If the West needed a credible election in Afghanistan to help prove that its war there is a good idea, it sure didn’t get it, writes Mustafa Qadri
In the wake of last week’s seriously flawed election in Afghanistan, NATO staff have expressed their “desperation” to pull out of the country.
Speaking on condition of anonymity, an analyst with close contacts inside NATO headquarters in Brussels cited plunging domestic support within member countries for the war, as well as the worsening violence inside Afghanistan as factors contributing to their desire to end military involvement.
Elsewhere the message being sent by governments participating in the war has shown a continued determination to see their military presence in a positive light with Western diplomats quick to call last week’s election a “success”. But deep misgivings have already been aired by a wide range of observers and participants, including presidential hopeful and likely runner up Abdullah Abdullah; by foreign officials (generally off the record); and by Afghans themselves.
There is widespread cynicism around the country over what level of authority Afghanistan’s next President will actually have over the country following the recent poll.
“Everything has already been decided by the US and NATO and the real winner has already been picked by the White House and Pentagon,” notes the courageous Afghan parliamentarian and campaigner for women’s rights Malalai Joya. “[Incumbent President] Hamid Karzai has cemented alliances with brutal warlords and fundamentalists in order to maintain his position,” she adds.
The Western countries with armed forces in Afghanistan desperately needed a credible result at the polls to shore up support at home for their presences, but as more evidence comes in of serious flaws in the conduct of this election, it seems certain that, whatever the result, this exercise will have actually weakened support for the war rather than strengthened it.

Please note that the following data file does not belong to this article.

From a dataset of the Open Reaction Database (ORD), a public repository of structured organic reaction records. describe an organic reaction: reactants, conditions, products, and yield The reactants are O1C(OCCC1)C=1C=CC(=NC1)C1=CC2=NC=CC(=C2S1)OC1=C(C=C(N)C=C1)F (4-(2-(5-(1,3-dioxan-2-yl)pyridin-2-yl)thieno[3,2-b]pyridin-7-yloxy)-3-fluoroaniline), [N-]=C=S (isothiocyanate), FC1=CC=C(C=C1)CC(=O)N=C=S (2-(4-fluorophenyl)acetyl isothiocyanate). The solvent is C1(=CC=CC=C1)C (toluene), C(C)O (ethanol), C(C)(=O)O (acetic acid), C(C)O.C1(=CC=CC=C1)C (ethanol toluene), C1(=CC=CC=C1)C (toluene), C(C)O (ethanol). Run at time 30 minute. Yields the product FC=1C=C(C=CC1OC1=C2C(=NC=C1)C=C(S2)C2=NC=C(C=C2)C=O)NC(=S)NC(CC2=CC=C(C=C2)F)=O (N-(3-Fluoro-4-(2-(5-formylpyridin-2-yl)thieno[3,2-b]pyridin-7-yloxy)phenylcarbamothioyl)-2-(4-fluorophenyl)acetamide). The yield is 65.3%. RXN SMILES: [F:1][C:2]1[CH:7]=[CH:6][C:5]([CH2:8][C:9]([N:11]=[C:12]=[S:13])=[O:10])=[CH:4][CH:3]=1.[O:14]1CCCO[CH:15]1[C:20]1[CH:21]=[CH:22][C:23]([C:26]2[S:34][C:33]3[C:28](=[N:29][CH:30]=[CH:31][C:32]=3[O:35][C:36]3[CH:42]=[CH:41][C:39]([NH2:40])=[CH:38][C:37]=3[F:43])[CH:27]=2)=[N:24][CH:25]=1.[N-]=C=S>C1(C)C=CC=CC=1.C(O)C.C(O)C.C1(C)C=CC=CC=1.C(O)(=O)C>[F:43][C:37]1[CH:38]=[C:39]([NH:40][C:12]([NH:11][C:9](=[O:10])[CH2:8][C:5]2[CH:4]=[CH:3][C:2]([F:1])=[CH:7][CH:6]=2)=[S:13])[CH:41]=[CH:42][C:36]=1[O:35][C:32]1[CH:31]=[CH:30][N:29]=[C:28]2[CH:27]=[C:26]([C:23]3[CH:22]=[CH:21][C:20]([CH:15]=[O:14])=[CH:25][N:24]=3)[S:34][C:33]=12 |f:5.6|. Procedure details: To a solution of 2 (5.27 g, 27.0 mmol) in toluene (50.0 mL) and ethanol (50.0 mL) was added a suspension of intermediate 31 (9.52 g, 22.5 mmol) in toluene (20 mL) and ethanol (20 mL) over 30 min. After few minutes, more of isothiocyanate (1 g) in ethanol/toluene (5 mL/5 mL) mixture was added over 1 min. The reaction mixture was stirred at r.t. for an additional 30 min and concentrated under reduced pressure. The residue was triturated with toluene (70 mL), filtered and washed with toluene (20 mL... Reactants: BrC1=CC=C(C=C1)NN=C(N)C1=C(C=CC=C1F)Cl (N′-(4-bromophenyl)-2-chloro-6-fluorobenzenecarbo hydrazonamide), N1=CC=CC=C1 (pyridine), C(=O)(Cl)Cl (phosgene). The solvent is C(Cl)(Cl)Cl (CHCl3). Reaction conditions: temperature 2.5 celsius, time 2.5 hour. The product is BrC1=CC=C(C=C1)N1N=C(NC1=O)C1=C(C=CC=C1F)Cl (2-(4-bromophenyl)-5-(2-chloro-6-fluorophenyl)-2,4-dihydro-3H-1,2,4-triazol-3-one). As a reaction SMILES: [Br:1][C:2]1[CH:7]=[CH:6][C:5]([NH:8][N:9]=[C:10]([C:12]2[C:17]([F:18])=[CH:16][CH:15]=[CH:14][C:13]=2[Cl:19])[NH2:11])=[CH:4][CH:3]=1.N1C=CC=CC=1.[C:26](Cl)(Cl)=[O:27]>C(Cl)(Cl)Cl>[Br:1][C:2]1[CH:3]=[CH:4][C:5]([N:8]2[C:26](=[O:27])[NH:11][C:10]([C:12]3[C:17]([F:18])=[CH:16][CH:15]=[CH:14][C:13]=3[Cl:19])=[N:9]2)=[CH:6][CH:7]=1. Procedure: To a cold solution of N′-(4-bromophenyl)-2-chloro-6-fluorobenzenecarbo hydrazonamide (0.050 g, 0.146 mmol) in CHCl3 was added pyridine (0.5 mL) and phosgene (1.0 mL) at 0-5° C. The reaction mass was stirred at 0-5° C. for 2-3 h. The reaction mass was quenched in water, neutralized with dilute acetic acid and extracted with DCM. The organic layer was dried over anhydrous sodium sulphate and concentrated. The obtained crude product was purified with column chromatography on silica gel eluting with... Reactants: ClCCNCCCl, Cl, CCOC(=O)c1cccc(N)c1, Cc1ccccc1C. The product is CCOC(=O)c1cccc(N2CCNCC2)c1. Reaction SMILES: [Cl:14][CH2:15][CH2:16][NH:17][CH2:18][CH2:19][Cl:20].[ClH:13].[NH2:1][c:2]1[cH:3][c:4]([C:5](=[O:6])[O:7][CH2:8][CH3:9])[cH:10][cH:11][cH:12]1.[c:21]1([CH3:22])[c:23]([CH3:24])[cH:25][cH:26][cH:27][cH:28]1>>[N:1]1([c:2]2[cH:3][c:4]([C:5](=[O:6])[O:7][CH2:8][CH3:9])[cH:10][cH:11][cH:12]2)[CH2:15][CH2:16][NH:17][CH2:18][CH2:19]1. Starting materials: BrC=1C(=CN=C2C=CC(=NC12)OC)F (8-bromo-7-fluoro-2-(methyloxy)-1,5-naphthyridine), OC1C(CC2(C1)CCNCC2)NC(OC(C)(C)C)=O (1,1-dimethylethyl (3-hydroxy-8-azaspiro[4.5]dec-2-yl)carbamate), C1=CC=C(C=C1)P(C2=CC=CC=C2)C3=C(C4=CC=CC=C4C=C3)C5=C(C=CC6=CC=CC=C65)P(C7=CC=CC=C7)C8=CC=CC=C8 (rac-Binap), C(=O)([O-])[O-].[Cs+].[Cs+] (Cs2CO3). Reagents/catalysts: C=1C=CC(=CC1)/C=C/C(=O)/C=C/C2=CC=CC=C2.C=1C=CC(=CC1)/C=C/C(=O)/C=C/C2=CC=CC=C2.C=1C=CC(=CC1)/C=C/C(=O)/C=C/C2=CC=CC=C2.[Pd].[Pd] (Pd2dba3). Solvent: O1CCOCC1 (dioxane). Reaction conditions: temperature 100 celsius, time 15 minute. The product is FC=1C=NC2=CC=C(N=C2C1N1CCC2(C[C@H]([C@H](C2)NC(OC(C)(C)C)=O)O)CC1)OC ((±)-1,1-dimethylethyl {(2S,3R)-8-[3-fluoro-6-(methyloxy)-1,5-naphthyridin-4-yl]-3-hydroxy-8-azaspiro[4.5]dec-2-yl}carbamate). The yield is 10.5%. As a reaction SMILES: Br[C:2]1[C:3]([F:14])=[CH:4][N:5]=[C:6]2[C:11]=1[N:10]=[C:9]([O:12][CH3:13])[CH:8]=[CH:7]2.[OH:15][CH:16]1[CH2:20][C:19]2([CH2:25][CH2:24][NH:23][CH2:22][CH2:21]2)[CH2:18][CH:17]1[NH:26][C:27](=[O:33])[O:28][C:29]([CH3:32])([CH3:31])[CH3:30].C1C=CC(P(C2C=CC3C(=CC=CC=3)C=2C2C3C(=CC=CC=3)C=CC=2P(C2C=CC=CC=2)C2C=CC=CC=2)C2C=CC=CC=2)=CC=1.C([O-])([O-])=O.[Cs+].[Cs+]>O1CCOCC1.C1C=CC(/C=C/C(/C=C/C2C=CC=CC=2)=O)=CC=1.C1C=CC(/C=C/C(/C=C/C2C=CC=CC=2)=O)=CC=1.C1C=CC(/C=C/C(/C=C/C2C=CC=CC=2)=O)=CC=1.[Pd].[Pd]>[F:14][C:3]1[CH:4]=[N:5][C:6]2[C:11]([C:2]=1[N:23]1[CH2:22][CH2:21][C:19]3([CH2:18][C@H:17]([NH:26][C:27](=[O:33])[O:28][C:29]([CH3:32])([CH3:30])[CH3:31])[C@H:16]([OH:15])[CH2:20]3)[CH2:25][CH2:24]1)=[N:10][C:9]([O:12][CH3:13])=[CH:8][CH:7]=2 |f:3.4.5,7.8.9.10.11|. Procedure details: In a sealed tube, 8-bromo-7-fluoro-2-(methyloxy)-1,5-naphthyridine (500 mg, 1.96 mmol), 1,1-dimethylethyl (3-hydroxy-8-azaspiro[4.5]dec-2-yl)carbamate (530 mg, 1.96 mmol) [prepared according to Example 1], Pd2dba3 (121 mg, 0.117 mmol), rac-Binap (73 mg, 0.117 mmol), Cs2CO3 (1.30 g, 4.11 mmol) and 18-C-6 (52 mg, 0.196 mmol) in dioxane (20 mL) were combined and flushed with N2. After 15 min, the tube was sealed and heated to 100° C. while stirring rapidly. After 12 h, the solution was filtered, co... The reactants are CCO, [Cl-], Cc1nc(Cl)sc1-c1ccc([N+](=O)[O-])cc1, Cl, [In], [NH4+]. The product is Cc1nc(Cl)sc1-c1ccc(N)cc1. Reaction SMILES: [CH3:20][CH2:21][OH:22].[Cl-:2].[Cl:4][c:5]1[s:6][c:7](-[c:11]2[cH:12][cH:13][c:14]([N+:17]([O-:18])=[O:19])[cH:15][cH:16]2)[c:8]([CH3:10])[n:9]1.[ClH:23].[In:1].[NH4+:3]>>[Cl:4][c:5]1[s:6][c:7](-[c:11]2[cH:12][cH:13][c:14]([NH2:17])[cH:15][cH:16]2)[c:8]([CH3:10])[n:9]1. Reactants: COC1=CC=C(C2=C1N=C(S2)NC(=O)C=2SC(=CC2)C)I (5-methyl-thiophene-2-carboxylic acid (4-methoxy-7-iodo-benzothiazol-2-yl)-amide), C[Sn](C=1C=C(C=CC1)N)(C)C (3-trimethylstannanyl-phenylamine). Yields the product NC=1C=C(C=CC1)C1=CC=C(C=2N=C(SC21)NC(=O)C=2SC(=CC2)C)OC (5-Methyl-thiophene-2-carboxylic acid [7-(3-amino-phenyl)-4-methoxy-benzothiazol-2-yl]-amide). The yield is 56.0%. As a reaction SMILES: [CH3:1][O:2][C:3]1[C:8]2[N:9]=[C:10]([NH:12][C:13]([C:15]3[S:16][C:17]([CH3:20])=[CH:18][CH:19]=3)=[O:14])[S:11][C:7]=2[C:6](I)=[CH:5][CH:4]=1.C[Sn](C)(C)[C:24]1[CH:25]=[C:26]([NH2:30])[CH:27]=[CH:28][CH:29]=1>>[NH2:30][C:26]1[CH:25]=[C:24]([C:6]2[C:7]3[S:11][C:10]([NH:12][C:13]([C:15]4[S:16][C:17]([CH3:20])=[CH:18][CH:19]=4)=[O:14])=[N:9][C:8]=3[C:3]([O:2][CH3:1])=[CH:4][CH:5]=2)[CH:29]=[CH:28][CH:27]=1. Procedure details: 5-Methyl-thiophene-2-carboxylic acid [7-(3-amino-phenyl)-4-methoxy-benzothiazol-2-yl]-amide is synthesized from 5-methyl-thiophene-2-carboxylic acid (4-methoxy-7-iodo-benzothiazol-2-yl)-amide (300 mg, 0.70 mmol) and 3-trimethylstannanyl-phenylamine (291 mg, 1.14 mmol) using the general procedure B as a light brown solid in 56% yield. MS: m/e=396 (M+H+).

Early fears of widespread electoral fraud are increasingly being confirmed. Karzai, seeking his second five-year term in these elections, is expected to be declared the winner, at least of the first round of the voting, with the possibility that there will be no further rounds if he wins more than half the votes in the first round. But his main challenger accused him of being heavily involved in rigging the vote, as have many independent observers.
Karzai is increasingly unpopular at home and abroad because of his administration’s rampant corruption. It now appears that his handling of the election is emblematic of this.
According to the Free and Fair Election Foundation of Afghanistan (FFEFA), a non-governmental organisation that monitored voting wherever limited security and resources permitted, thousands of voting cards, necessary for citizens to cast a vote, were stolen, perhaps helping to explain why so many votes were apparently cast at stations without voters almost before the polls even opened.
FFEFA also noted instances of men voting for women. Few women have managed to vote, let alone partake in parliamentary politics because of limited female election staff necessary to supervise the segregated polling booths. The story of women is central to the plight of Afghanistan, yet in this election they are noticeable primarily for their absence.
Last week it was revealed that Karzai approved a new law, applicable to Afghanistan’s minority Shite Hazara community, that would enable men to effectively imprison their wives should they refuse to have sex. The move is widely seen as an attempt to secure votes from Shia Islamists and parallels similar overtures by Karzai to Sunni conservatives like Abdul Rasul Sayyaf whose political and religious views are practically identical to those of the Taliban.
Although Karzai clearly still enjoys the support of the West, his deals for the support of local and sectarian leaders have done much to erode the credibility of the Western rationale for war as a way of improving the freedoms of Afghans, especially women.
Karzai has also courted the Uzbek warlord Rashid Dostum. The feared Dostum, implicated in a wide range of atrocities before and since the American occupation of Afghanistan commenced in October 2001, was specially flown into the country from Turkey to shore up support for Karzai among Uzbeks, one of the seven main ethnic groups in Afghanistan that live primarily in the north of the country.